Many graduate students are preoccupied with research, dissertations and everything necessary to complete their doctorates and master’s degrees. However, IU graduate student Trevis Matheus is taking a break from the work this winter.
Starting Nov. 30, Matheus and his freshman-year roommate, Dominic Metcalf, will begin a three-year, three-leg journey to Ushuaia, Argentina, on motorcycles. The total trip is around 6,500 miles.
“I haven’t ever left the country,” Matheus said. “It’s a very ambitious undertaking. I’m hoping to learn more about people and different cultures and to walk away with a better understanding of different people besides U.S. culture.”
Metcalf said he has similar hopes as he anticipates their journey south.
“I am really excited to see different cultures and different ways of life,” Metcalf said. “These are places that I’ve dreamed about since I was a little kid like Machu Picchu and the Panama Canal.”
The first leg of their trip will take them from Bloomington to Costa Rica and end Dec. 22. They will store their motorcycles there. Then, in the next two years, they will fly back and complete the next two legs.
Because of constraints like getting time off their jobs and the high import taxes some countries charge to bring the motorcycles into their country, Matheus said they decided to break the trip up into these separate parts.
“It’s kind of a nightmare,” Matheus said. “Originally we wanted to travel straight through.”
The pair allotted five to six extra days in their trip because Matheus said it’s hard to estimate how long it will take to bike through the countries outside the United States. They said they are not sure if the roads will be paved or rocky.
They also gave themselves extra time to explore the places along their route and participate in volunteer work at various charities. Matheus said he hopes they will spend multiple days volunteering.
“We are working with a couple different charities,” Matheus said. “Nothing is set in stone.”
Metcalf said he would like to help at the Conservación Patagónica. The conservation in Chile needs help taking down fences to allow the wildlife to return to the area that was once private property, Metcalf said.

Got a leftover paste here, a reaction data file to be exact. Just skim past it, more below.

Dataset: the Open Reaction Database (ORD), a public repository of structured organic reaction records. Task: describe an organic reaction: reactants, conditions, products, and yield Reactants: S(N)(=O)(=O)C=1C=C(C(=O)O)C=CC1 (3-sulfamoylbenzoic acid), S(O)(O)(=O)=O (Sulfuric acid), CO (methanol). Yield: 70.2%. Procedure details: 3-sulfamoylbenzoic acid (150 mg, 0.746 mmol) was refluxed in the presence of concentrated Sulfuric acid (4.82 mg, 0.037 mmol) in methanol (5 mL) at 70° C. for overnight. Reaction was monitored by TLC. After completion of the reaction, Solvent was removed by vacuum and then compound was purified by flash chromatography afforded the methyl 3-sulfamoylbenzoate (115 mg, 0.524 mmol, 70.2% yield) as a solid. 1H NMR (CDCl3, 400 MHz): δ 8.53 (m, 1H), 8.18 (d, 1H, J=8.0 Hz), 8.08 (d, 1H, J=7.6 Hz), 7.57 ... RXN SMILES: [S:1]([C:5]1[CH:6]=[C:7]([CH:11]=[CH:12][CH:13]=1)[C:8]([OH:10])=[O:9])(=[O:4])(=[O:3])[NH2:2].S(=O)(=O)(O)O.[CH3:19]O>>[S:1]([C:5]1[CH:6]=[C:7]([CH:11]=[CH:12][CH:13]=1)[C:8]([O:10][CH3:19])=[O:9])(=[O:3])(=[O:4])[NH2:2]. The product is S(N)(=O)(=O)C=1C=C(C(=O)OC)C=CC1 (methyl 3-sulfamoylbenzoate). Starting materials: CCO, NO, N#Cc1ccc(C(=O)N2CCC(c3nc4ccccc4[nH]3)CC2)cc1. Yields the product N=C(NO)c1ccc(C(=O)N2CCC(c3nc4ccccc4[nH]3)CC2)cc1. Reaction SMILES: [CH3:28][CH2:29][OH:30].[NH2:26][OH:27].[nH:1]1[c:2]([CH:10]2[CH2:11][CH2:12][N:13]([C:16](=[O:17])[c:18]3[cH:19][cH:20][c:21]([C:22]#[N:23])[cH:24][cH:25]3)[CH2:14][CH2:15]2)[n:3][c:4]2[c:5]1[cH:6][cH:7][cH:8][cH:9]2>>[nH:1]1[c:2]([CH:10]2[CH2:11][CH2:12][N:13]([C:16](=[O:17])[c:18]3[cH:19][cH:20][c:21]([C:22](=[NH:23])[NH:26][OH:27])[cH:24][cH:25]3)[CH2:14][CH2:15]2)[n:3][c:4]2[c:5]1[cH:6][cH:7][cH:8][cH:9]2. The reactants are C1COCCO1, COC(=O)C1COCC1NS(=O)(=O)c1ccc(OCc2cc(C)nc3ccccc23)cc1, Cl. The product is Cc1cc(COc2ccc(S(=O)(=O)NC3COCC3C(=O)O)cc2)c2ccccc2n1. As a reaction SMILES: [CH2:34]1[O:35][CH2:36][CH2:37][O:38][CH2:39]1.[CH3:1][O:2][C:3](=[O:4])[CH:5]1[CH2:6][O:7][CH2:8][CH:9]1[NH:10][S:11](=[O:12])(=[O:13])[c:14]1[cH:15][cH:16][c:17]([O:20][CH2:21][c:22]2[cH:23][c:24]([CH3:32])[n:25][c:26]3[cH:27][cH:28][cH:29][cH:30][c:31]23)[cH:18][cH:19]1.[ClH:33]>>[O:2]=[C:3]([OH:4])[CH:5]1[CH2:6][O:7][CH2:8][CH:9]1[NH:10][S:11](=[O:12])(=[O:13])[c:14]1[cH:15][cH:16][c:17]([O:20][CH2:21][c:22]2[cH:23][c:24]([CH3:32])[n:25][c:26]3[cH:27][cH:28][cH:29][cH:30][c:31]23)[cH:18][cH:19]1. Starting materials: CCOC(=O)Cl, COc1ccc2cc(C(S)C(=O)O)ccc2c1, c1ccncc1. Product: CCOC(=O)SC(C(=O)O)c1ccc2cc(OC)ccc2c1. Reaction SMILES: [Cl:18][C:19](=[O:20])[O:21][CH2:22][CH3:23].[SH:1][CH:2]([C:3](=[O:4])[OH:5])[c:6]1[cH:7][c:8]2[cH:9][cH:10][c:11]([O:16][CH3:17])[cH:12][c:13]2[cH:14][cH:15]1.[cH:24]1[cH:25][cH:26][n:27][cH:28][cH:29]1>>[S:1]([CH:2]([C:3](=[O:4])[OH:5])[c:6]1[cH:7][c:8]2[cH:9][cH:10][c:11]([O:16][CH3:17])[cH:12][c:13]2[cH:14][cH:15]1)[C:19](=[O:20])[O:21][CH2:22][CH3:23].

“I grew up around nature,” Mecalf said. “I want to go down there and help to make an impact. (Preserves) are not a good thing just for Chile but for the whole world.”
Matheus said they also hope to promote these charities on the website they set up for their trip by writing about and taking pictures of the organizations and their work.
Part of their task, too, will be enduring long days on the motorcycles.
“The most I’ve ever ridden a motorcycle back to back is three or four days,” Matheus said. “I really do think it’s going to be a challenge. But, it’s going to become routine.”
Metcalf said the Bloomington-to-Costa Rica leg alone will be the longest he has ever driven or flown. He said he plans to take it one day at a time.
“For me, I grew up around motorcycles,” Metcalf said. “I never really was too inspired by the adventure motorcycling movement, but the more we’ve been planning and the more we’ve been checking it out, the more excited I am to get on the road and do it. “
Despite the logistical challenges, both Matheus and Metcalf said they are looking forward to the trip.
“We just can’t wait until Nov. 30,” Metcalf said. “We are both excited to get out on the road and on the adventure. In the end, we have to remember it’s an adventure. Adventure starts when all the plans go out the window.”
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